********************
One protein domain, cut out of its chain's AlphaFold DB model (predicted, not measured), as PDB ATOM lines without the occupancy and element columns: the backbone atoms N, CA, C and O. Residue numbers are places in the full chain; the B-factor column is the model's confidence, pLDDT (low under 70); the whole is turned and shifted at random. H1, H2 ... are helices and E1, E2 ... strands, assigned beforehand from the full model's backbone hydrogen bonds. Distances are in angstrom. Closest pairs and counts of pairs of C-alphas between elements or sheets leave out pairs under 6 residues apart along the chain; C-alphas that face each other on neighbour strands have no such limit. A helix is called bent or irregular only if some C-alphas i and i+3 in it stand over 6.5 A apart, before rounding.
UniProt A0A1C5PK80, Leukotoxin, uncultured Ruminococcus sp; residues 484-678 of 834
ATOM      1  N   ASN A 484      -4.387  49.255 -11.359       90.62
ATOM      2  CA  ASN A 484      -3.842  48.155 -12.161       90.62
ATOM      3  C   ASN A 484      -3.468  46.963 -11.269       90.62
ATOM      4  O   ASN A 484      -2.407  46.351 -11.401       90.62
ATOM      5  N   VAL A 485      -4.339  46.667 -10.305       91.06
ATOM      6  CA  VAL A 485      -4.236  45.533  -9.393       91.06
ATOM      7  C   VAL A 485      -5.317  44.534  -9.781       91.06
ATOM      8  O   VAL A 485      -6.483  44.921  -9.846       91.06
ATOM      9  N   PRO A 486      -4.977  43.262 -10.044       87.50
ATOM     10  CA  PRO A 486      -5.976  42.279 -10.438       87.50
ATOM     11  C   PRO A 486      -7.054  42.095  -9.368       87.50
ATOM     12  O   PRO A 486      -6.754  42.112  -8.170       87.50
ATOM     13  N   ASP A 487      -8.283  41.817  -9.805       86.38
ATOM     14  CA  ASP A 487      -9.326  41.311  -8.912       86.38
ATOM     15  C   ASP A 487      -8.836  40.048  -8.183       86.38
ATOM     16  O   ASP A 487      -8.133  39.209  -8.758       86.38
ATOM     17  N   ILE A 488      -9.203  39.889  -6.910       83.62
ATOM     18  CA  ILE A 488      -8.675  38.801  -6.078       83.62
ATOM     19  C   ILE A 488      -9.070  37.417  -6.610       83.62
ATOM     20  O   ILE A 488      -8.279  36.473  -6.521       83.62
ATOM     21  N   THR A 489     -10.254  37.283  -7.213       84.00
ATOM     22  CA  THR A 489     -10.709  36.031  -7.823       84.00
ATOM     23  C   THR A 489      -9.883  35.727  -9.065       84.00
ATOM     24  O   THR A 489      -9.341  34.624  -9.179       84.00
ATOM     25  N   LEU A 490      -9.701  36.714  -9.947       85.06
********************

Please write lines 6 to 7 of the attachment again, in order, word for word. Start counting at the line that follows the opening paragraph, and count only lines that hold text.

ATOM      5  N   VAL A 485      -4.339  46.667 -10.305       91.06
ATOM      6  CA  VAL A 485      -4.236  45.533  -9.393       91.06